My brunch-hour breakfast at the Original Pancake House was one of those perfect meals.

See also:

- 100 Favorite Dishes: Apple pancake from the Original Pancake House
- Jason Sheehan: The Original Pancake House brings breakfast back to basics

The Original Pancake House Denver
J. Wohletz - The Original Pancake House.

I was at the Original Pancake House at 5900 South University Boulevard in Greenwood Village, a part of the metro area I don't get to often. The neighborhood might best be described by a bumper sticker I saw in the parking lot that read "Cut Government Spending!" -- on the bumper of a Lexus SUV.The original Original Pancake House was opened in 1953 in Portland, Oregon, by Les Highet and Erma Hueneke, with a menu featuring international recipes they'd collected. It was such a hit that they franchised the concept, and the Portland restaurant earned a James Beard Foundation Award in 1999.

By then, Denver's Original Pancake House locations were already wildly popular. And the two surviving remain so: At noon-ish, the Greenwood Village restaurant was packed. I was seated at the second-worst table in the place, the one right by the kitchen, and I decided not to mind because I would have had to wait another thirty minutes for the worst table in the place -- the one by the restrooms -- to open up.

The OMFG waffle.
J. Wohletz - The OMFG waffle.

The smack-up-on-the-kitchen table in a breakfast spot is generally a place of suck because of the wafting aroma of omelets -- and when you're making those huge, oversized, feed-four omelets, you inevitably get EBC (egg burn crust) on the outsides. It can't be helped (unless you cheat and only cook the omelets two-thirds of the way and then and zap it already stuffed, like I do at home), and the revolting aroma tends to waft about and permeate everything, including my clothes and my subconscious.But I wasn't here for an omelet. I'd heard that OPH makes some magnificent food -- including, but not limited to waffles, crepes, house-made corned beef hash and, of course, pancakes. I ordered the house-special waffle -- lemon poppyseed with blueberry topping -- the corned beef hash with two eggs and pancakes, and the house special praline-banana crepes. I saw some other peoples' food go while I was ordering, and the home-fried potatoes looked pretty special, so I ordered a side of those as well.

The banana praline crepes.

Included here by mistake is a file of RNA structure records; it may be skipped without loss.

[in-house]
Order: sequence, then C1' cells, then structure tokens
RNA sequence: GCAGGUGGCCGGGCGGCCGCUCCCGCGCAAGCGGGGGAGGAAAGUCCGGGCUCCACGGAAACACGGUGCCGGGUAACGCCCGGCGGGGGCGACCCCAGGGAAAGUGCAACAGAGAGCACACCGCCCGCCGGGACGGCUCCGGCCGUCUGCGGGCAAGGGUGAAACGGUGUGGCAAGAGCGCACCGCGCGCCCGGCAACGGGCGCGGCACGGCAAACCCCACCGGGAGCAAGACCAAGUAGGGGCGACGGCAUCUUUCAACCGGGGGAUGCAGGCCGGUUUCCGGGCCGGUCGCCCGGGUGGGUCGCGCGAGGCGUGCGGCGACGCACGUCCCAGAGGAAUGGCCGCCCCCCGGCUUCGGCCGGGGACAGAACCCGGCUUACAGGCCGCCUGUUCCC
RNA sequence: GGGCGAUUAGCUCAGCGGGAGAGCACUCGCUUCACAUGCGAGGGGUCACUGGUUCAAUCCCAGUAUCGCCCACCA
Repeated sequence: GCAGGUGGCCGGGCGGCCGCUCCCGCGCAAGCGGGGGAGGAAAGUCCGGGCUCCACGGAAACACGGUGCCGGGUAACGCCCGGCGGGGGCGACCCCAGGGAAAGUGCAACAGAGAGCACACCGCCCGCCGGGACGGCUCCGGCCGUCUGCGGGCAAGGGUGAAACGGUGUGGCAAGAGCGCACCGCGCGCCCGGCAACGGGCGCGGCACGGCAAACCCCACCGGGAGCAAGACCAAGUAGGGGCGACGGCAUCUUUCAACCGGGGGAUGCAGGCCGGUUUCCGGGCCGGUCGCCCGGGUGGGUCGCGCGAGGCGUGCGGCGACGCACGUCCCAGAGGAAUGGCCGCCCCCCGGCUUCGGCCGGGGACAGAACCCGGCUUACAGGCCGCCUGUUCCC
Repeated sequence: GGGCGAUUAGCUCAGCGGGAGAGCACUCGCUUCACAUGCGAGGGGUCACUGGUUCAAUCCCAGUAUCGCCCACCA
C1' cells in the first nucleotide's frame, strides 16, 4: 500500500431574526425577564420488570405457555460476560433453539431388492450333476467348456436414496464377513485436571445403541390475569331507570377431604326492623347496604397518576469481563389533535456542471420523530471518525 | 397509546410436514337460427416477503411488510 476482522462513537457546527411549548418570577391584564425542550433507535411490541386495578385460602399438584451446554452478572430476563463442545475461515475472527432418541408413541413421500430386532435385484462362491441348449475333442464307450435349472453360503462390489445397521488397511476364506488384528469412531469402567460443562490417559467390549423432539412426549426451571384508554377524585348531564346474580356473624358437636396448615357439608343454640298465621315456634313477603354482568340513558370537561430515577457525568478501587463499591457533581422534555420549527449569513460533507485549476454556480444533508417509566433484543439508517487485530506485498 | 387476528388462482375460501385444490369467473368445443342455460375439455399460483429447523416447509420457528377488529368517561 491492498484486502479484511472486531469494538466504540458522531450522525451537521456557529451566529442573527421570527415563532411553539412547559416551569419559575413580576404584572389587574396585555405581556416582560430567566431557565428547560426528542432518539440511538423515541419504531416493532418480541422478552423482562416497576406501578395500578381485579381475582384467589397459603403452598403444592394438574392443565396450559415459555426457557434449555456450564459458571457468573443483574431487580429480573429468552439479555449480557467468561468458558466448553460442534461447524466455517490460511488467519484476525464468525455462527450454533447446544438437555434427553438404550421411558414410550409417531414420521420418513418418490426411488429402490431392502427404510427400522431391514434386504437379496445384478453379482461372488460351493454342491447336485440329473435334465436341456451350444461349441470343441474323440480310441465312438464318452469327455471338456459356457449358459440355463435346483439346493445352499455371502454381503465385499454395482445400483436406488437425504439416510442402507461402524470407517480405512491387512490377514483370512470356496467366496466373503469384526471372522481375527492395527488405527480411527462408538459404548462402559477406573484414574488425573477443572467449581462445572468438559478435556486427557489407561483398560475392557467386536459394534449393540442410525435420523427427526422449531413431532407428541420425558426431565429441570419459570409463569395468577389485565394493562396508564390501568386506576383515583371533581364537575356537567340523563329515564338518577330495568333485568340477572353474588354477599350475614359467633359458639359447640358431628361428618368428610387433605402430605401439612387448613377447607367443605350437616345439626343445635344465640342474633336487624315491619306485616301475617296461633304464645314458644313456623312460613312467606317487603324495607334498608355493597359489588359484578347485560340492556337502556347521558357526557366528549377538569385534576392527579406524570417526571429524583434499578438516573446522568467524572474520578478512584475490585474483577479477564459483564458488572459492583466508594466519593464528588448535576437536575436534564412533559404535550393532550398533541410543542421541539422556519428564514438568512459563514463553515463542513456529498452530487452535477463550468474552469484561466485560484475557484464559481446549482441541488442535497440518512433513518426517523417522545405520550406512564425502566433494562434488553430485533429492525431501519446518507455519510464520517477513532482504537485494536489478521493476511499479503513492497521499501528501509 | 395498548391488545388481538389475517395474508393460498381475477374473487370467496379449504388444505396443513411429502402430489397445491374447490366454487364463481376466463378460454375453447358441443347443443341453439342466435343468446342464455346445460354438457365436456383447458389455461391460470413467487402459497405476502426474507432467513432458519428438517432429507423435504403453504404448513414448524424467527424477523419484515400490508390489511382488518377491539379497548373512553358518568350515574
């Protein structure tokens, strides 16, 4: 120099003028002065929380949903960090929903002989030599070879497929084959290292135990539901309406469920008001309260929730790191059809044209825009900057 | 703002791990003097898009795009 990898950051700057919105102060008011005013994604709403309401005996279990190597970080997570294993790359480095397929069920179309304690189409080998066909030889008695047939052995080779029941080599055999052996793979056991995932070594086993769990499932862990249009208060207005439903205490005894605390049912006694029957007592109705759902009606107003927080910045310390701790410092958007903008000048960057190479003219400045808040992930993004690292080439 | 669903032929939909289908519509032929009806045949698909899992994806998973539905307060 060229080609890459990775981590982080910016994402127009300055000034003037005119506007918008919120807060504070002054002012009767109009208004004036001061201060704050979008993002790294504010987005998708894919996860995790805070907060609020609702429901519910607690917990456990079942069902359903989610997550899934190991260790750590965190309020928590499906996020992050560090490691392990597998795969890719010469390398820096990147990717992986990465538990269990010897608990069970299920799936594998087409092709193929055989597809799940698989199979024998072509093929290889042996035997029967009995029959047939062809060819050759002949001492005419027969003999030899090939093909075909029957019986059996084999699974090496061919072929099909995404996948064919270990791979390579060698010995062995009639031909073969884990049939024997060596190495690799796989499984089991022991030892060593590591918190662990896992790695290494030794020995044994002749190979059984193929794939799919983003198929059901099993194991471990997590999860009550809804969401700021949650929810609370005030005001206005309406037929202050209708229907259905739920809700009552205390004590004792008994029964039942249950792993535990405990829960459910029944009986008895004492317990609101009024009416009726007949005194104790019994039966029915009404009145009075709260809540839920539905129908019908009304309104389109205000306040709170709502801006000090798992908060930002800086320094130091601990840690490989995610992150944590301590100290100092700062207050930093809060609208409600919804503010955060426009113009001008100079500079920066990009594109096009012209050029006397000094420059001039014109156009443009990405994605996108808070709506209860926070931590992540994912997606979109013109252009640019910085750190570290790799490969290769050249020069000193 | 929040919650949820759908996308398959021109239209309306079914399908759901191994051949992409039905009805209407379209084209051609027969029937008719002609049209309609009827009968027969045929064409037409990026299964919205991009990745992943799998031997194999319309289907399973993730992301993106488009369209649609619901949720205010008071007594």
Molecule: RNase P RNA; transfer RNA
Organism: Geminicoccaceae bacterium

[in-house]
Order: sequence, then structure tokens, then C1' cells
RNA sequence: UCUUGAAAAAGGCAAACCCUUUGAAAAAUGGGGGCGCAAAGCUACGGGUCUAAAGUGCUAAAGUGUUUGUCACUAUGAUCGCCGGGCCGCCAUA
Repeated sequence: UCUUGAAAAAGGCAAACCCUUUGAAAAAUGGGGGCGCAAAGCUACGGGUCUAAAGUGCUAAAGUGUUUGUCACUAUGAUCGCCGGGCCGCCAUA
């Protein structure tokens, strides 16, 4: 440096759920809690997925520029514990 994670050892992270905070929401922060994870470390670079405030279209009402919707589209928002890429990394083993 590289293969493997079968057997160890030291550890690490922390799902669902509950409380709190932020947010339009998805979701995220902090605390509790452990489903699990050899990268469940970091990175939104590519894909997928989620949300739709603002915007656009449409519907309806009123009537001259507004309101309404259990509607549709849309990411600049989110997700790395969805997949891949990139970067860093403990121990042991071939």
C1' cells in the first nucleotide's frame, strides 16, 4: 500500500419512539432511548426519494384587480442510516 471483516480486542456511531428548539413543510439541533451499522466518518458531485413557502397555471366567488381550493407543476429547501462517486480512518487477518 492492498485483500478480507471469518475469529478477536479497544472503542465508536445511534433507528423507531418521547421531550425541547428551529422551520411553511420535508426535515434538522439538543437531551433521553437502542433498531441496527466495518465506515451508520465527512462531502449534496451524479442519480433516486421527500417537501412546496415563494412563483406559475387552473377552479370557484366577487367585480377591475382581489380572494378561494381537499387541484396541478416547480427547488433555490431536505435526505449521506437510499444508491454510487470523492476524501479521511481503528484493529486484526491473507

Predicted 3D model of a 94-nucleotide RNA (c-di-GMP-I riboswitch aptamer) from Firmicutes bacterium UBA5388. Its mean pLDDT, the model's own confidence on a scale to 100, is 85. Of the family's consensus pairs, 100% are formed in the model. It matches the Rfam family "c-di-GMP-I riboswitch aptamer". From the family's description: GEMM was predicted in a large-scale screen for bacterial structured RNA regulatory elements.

J. Wohletz - The banana praline crepes.

Ordering accomplished, I looked around the room. The restaurant's ambience would have been off-putting had it been a dinner spot, but a lot of breakfast places do the "pretend-country-outdoors-barns-and-sh*t" style of decor; the Fight Clubcornflower-blue-tie-colored walls, faux-rustic blond-wood booths and tables, and blue-and-white painted porcelain plates might have been tacky had they not been clean, meticulously placed and well maintained. The dining room really looked like a well-scrubbed, fake-farmhouse dining room; all it was missing was an antique Victrola and some of those plastic parlor-cushion covers that only come off on Sundays, when there is company.The service at OPH was gorgeous: fast, efficient, friendly as hell, and worth a good 25-plus percent tip at the end. My food was on the table, smoking hot, in under fifteen minutes. The plates were tidy and the portion sizes far past what I was expecting.

The waffle was feather-light, with butter-crisp edges and perfect pits filled with fruity, floral, warm blueberry compote. The waffle didn't even need that topping, though, because the combination of buttermilk, lemon rind and a bit of sweetness was furiously good.

Damn good home fries.
J. Wohletz - Damn good home fries.

The corned-beef hash was just as good: tender, brick-red bits of not-too-salty beef and tiny dices of peel-on russet potatoes, flavored with onion and perfectly moist -- according to the menu, the cooks use cream to wetten it up, and that trick works very, very well. Topped with with two over-medium eggs -- I like to weed-whack them into the hash -- and this was the best plate of hash I've ever had, by a f*cking long shot.The Original Pancake House does not screw around with crepes, either. The plate was stacked with three giant crepes rolled up with what I suspect was over a pound of banana slices, pecans, caramel sauce and whipped cream. The single order had enough stuff to feed me for about three meals, and the crepes themselves were deliciously eggy, sticky, bouncy and warm.

Even the home fries were exceptional, so well-cooked and easy-seasoned that I wondered if the kitchen had par-boiled the potatoes first to avoid the blackened potato-peel edges (because that's what I do at home when I'm not too lazy, which pretty much means close to never).

And then the pancakes: airy-fairy light, uniformly bubbled and sized, with lacy edges and a mildly tangy buttermilk flavor that made that warm maple syrup sing like Katy Perry.

My Original Pancake House breakfast was more delicious than original sin. I'd get up before noon to eat here again...and that's saying a mouthful.